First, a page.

How people react when you tell them about the cancer may depend on different things. These include what experience they have of cancer and how well they cope with fear and anxiety.
Some people will be keen to support you. They may even want to talk about things before you are ready. But you may find the news makes other people uncomfortable.
Lack of experience
Many people have no experience of talking to or supporting someone with cancer. They may be unsure of what you need. They may be too embarrassed to ask if they think they should already know. You may have to bring up the subject.
Fear of your reaction
People may worry about how you will react if they start talking about the cancer. They may be scared of upsetting you. They may think they won’t know what to do if you cry or get upset. If you are open and can talk about your situation and feelings, you can tell people what support you need.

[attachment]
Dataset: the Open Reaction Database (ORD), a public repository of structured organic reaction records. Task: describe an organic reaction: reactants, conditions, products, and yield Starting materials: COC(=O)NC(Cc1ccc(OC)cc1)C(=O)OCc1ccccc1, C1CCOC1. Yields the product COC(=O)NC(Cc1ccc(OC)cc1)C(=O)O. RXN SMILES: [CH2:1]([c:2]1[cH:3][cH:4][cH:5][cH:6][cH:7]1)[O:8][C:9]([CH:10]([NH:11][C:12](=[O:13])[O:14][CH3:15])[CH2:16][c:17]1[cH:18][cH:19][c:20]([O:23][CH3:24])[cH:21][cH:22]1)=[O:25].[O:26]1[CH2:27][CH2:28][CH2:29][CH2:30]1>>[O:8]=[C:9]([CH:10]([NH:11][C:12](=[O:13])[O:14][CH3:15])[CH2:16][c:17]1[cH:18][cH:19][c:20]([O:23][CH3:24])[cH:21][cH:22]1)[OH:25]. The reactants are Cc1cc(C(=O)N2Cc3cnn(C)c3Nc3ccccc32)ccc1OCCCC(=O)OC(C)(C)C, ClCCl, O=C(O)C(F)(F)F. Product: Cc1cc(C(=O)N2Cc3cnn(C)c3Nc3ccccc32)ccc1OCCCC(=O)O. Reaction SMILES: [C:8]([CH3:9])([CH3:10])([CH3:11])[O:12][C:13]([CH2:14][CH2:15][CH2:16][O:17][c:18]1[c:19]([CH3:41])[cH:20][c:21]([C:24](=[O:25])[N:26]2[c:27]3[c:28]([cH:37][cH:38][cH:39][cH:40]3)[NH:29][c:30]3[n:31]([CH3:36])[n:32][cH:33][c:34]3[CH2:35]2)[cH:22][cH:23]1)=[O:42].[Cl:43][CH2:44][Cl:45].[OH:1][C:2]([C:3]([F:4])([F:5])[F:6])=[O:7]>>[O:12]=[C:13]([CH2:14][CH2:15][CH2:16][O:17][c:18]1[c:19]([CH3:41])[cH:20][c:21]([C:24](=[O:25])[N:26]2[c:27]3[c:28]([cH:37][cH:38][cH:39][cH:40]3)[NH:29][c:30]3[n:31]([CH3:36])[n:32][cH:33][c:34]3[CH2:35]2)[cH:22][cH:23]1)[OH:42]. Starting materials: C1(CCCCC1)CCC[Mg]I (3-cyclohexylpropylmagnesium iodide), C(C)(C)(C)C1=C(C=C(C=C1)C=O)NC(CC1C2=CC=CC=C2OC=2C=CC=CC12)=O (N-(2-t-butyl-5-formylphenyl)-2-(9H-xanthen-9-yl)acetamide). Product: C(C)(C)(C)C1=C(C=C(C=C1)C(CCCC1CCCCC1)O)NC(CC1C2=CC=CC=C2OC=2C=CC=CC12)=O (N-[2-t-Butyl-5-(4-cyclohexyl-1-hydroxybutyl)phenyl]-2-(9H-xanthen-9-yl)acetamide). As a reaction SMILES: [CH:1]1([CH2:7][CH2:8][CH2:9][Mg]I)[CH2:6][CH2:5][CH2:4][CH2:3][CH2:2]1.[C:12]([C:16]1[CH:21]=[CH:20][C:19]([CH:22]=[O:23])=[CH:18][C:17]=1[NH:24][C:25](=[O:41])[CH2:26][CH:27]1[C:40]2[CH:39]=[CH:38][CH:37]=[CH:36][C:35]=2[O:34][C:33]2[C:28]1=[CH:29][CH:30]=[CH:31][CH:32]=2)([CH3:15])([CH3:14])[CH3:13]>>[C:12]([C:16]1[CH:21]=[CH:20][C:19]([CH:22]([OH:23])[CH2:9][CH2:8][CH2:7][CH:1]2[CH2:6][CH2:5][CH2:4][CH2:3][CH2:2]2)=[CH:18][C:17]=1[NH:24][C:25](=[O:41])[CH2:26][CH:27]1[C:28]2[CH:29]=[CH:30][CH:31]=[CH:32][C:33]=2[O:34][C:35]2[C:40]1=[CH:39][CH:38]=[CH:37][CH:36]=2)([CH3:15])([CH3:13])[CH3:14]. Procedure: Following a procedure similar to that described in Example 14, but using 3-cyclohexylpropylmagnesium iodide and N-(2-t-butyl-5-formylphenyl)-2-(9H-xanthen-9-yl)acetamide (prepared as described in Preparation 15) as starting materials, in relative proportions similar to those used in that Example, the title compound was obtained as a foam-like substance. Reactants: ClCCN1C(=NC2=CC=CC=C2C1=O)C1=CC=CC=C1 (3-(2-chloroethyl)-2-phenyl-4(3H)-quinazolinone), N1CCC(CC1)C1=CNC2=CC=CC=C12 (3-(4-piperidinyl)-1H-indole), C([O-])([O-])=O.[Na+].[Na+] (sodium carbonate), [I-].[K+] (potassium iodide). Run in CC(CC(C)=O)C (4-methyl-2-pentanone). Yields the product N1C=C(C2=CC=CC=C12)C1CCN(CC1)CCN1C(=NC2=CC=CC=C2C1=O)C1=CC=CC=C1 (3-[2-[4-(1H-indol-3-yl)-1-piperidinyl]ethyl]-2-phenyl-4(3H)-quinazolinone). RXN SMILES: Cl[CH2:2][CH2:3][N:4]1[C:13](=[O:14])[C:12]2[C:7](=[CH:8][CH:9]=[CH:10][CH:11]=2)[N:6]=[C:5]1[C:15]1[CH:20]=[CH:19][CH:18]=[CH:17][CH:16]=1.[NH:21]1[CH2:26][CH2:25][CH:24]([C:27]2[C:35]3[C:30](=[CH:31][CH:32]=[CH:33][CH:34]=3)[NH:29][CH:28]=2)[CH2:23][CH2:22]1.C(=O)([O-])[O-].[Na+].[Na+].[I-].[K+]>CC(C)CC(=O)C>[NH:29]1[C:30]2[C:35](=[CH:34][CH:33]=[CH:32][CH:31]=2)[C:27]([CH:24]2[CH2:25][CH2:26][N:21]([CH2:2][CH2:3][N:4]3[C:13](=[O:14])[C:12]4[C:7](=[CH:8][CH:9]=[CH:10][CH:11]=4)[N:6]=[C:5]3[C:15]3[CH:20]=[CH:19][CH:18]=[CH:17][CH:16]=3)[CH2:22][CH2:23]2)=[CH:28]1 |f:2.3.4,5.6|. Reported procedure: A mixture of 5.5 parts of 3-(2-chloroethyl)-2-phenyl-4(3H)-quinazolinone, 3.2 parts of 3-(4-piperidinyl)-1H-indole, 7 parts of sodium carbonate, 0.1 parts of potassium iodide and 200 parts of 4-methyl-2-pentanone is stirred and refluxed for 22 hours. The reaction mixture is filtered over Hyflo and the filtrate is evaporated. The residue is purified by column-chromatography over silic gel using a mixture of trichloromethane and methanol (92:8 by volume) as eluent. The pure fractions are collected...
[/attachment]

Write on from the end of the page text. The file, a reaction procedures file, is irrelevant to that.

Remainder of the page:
Many people know someone who has had cancer. Some people may share stories with you that you find negative or distressing. It is okay to tell them you don’t want to hear those kind of stories right now.
People may not know what to say, but feel that they should know. This may mean they avoid you or simply say very little. This can be hurtful and disappointing.
Other people may only be able to talk about things they think are helpful and positive. If you need to talk about your fears, this may be frustrating.
You may find that other people go into denial. They may cope with the situation by pretending that it is not happening. This can be upsetting when you need their support.
We have information about the feelings you may experience when you are diagnosed with cancer.
Visit healthtalk.org to watch videos of people talking about their cancer experiences and how they coped with other people’s reactions.